Standing on the stoop of her three-story apartment building in Sunset Park, Brooklyn, on a warm, late August day, Cyrille Aimée is grinning. She is all Gallic charm, with her flowing mane of brown curls, her floral-print sundress and her open, inviting smile. When she speaks in softly accented English, she’s like a whiff of France in the middle of working-class Brooklyn.
She’s talking fondly about the not-yet-gentrified neighborhood, her primary residence until recently, and about her latest album, Move On, her fourth for the Mack Avenue label. The title could hardly be more appropriate: The 34-year-old French-born jazz singer has, in fact, moved on, in every way possible, and she seems relaxed and happy about it.
For one thing, after a decade spent forging a jazz career in New York, she made the move to her new favorite city, New Orleans, two years ago. (She keeps the Sunset Park apartment for when she visits her old stomping grounds, renting it out when she’s not there.)
At the same time, she ended an intense romantic relationship. In Move On’s liner notes, she thanks the man in question “for making me feel all these intense emotions of love, heartbreak, hope, pain and happiness, without which I would never have been able to create this album.”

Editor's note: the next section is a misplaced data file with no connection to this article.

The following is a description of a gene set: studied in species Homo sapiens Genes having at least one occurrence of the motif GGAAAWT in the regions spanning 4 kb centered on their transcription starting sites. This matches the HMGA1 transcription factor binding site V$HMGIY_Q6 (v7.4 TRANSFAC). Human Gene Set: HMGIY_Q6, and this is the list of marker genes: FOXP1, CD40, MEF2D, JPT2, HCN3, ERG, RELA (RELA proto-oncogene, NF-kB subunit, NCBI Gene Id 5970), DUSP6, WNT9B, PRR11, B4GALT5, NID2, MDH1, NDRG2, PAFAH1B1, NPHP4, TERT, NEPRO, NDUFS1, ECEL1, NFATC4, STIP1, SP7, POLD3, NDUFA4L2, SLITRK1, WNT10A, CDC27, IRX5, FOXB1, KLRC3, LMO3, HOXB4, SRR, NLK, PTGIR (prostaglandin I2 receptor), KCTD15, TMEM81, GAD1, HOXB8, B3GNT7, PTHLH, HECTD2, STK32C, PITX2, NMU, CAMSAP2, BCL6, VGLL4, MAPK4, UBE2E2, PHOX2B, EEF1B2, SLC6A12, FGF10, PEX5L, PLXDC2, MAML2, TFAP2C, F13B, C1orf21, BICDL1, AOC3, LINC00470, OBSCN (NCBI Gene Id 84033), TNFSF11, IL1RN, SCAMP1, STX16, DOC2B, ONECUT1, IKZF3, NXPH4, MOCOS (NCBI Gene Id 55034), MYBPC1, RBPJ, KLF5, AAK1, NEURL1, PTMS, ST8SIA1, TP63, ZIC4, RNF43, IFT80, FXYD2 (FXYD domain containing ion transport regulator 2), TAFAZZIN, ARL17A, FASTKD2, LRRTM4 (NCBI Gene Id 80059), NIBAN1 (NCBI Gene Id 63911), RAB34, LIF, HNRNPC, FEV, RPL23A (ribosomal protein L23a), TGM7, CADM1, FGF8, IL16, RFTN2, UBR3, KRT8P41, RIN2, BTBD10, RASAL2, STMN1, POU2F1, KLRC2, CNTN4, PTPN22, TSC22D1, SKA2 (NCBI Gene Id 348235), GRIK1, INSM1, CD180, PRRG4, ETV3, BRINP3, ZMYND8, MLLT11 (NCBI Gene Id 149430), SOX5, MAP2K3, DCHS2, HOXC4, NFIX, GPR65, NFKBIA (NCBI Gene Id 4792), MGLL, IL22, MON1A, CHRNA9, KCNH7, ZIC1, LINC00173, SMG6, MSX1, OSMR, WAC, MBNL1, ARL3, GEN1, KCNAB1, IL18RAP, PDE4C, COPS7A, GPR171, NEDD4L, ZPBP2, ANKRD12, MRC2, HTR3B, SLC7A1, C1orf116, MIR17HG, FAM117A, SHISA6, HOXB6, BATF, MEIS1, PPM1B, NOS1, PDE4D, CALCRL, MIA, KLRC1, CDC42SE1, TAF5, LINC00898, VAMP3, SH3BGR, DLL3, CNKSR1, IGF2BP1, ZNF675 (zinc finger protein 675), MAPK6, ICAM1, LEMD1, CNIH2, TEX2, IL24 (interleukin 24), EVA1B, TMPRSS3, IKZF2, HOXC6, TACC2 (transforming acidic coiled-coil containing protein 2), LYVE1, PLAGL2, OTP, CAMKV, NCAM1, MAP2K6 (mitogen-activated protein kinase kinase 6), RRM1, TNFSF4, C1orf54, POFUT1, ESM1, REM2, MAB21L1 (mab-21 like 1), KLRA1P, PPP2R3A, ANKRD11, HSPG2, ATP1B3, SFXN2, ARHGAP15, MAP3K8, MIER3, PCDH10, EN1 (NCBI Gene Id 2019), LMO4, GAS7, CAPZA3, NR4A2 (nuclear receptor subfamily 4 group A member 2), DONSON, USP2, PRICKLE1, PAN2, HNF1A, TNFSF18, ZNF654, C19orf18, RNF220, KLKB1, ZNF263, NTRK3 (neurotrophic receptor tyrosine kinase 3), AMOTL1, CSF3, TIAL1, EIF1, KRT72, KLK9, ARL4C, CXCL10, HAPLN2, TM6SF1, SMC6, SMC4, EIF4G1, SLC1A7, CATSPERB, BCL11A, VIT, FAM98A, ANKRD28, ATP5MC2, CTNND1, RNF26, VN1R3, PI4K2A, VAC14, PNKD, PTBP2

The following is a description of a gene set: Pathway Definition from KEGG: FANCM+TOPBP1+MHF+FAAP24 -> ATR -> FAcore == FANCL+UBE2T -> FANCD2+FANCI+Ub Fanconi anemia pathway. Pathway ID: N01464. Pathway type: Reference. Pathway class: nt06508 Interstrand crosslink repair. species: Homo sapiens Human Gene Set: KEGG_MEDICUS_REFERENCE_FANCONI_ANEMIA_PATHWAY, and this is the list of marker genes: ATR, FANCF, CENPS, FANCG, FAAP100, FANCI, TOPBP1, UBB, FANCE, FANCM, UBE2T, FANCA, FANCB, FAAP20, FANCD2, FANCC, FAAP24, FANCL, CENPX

And she has moved on professionally. Her highly acclaimed quintet, after five years together, playing countless dates at clubs and jazz festivals around the world, disbanded last year, leaving her free to embrace the biggest challenge of her young career: tackling the music and lyrics of Stephen Sondheim. Move On is subtitled “A Sondheim Adventure.”
Twirling her hair as we talk over cups of herbal tea at the breakfast bar of her old kitchen, she tells me about her several encounters with Sondheim, considered the greatest living American theater composer and lyricist. The most recent one was at her gig at New York’s Birdland last February, when she performed the Move On songs live for the first time.
Sondheim, sitting at a ringside table, took it all in. Greeting the young singer afterward, he made a remarkable admission. “He said to me, ‘You made me feel like a composer for the first time,’” Aimée says, her eyes widening at the memory. The remark was later confirmed to me by her friend and the album’s co-producer Assaf Gleizner, who played piano and keyboards that night.
What might he have meant? He’s Stephen Sondheim. Composer of Sweeney Todd, Company, Into the Woods, A Funny Thing Happened on the Way to the Forum, and other great musicals, not to mention a half-dozen film scores; recipient of accolades including the Kennedy Center Honors and the Presidential Medal of Freedom. How could he not feel like a composer? Perhaps it’s the lingering effect of having been more celebrated for his lyrical wizardry than for his music. Perhaps it’s the bad rap his melodies have taken over the years (mostly from people who can’t carry a tune) for not being the sort you can whistle while leaving the theater. Or perhaps it’s the relative paucity of covers of his songs—especially by jazz artists—compared to more traditional Broadway composers.
Whatever the cause of Sondheim’s insecurity about his place in the pantheon of American composers, his remark is a testament to Aimée’s achievement in reimagining the songs and making them live outside the original dramatic context of his musicals.